Twitter recently announced its new Twitter Political Index, a resource that claims to reflect the voter sentiment of Twitter users concerning the candidates for the 2012 election. In its first test run, the Twindex said Obama was at 34% while Romney trails with 25% of positive Twitter sentiment. August 1, Obama’s rating had jumped ten points to 44%. Shocking.
Commentators have already pointed out the obvious: that the sampling for the poll is limited to those people who use Twitter and is therefore not the most inclusive, or accurate, means of determining what the average American really feels. Many people who vote don’t even have Twitter accounts (myself included), and there is no doubt that the Twitter demographic is heavily slanted toward all those very hip people who think, contrary to all reasonable considerations, that Obama is the bee’s knees. I’m frankly surprised that Romney did as well as 25% with the Twits.
Election polls in general fall into Twain’s famous category of lies: “statistics.” Since the advent of the mass media, polls have been used more for swaying public opinion than reporting it. And the reason for this is obvious: no one likes to be on the losing side, so polls are a golden opportunity to tell the voter which side will win so they can save themselves the embarrassment of advocating an unpopular opinion. When you add to this that most people are badly informed, that most people don’t live (or vote) by convictions, and that the two-party system forces most people to vote pragmatically, the polls become a self-fulfilling prophecy. You don’t want to vote for that guy! He’s unelectable! Oh, well, I don’t want to vote a guy into office that’s unelectable! I guess I’ll cast my ballot for this other guy.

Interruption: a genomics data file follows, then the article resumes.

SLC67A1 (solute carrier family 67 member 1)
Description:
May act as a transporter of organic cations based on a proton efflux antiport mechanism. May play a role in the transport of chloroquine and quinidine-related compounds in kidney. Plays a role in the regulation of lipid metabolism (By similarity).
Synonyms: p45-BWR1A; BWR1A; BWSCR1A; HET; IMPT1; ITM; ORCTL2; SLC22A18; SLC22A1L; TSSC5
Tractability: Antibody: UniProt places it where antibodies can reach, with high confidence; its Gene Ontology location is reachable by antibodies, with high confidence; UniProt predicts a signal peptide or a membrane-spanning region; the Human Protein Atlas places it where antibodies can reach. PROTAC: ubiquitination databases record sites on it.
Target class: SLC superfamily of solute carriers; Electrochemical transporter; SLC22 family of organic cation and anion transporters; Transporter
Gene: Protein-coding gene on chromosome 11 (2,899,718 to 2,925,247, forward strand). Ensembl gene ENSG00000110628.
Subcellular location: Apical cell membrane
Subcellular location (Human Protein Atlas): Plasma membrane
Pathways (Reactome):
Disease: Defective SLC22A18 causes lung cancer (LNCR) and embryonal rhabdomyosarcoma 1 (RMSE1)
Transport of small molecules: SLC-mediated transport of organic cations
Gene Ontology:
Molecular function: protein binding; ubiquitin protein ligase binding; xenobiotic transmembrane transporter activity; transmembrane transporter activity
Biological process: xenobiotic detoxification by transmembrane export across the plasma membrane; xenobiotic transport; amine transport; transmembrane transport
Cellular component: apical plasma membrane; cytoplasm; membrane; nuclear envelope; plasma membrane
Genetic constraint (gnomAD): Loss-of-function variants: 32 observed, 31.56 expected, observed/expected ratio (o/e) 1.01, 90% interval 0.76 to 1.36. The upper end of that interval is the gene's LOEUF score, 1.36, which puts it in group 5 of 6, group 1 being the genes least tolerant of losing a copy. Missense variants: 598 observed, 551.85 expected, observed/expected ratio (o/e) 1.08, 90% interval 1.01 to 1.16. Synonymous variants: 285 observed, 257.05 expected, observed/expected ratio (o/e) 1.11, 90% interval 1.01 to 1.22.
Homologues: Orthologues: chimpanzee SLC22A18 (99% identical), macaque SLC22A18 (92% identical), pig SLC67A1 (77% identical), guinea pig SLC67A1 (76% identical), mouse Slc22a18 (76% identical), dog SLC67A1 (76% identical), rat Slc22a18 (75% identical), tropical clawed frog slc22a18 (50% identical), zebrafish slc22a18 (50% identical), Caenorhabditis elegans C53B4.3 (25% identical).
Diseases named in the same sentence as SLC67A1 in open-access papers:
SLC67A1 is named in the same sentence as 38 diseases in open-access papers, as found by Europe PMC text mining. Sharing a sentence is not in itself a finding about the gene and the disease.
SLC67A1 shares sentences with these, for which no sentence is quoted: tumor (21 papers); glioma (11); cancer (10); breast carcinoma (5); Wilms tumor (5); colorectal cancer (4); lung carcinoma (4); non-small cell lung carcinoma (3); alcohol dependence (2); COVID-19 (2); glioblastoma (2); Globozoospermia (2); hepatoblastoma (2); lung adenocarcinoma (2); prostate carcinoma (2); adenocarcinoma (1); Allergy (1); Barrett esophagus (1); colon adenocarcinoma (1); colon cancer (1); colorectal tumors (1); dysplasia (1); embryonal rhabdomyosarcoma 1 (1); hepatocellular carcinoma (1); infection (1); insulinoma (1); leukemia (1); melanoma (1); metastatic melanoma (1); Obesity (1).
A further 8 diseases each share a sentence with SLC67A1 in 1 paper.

Ever since Reagan popularized the idea of the “silent majority,” it has become more and more obvious that the mainstream polling samples are out of touch with the way people really think. [Correction: Nixon actually popularized the idea of a “silent majority,” not Reagan. Thanks, rocky63 for the correction.] Last night, my family and I waited for an hour and a half for some spicy chicken sandwiches and chicken nuggets. Our local Chick-Fil-A had to shut down orders for thirty minutes just to catch up. And no one was upset about it. This same scenario was repeated all over the country. Apparently, the vociferous public outrage over Dan Cathy’s opinions wasn’t really shared by private citizens. I think there are still hundreds of thousands of people out there whose opinions are not being reflected in polls. And though they may not be ranting to the world in 144 characters or less, these very “unhip” people are going to let their opinion be heard in the voting booth, Twindex notwithstanding.